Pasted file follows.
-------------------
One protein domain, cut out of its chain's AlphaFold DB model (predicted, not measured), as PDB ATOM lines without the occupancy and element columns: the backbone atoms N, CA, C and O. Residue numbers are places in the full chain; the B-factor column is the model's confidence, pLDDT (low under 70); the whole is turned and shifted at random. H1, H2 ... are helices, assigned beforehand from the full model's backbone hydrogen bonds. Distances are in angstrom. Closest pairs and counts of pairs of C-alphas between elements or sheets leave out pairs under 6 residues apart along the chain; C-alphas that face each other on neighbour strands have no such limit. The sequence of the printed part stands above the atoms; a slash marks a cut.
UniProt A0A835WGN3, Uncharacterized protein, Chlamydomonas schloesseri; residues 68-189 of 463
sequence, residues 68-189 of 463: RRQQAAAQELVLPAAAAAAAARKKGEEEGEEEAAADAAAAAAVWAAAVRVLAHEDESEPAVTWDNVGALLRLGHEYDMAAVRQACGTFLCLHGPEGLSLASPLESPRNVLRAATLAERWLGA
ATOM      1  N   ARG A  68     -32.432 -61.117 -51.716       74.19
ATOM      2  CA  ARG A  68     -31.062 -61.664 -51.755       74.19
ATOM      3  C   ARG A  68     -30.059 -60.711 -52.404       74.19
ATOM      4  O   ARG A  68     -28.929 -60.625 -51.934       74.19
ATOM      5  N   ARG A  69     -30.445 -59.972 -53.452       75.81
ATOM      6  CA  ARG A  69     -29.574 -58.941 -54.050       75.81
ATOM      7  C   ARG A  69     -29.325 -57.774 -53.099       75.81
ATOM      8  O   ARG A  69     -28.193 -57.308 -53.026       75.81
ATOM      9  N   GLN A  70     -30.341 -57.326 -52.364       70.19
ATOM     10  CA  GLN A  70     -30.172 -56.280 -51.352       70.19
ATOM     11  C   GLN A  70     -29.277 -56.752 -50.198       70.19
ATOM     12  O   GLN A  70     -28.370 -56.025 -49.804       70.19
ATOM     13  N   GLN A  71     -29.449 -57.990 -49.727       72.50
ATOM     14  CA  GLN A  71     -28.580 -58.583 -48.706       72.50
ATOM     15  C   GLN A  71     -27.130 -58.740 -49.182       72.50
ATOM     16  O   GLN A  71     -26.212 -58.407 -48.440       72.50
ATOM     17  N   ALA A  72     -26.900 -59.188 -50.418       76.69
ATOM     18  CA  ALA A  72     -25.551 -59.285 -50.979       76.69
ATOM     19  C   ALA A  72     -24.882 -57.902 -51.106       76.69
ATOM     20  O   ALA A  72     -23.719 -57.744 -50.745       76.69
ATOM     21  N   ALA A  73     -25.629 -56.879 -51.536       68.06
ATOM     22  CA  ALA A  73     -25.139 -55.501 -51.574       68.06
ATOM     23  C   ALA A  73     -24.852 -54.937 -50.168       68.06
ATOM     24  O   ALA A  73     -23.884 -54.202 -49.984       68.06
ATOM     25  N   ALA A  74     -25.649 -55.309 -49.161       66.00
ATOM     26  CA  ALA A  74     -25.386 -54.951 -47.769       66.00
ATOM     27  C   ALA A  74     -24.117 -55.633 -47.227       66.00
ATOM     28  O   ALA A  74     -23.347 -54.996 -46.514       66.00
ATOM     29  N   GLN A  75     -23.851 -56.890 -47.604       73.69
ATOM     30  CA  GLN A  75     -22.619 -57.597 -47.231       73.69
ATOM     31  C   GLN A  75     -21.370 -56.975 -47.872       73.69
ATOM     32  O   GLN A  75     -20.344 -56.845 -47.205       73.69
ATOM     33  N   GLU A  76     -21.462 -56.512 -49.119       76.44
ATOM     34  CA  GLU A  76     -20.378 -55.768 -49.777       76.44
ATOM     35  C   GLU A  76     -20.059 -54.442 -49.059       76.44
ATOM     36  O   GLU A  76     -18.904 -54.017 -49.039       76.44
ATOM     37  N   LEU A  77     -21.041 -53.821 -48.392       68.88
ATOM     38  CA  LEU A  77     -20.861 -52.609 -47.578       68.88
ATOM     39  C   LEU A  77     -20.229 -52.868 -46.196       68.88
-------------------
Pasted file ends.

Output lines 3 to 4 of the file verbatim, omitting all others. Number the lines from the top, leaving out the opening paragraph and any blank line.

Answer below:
ATOM      1  N   ARG A  68     -32.432 -61.117 -51.716       74.19
ATOM      2  CA  ARG A  68     -31.062 -61.664 -51.755       74.19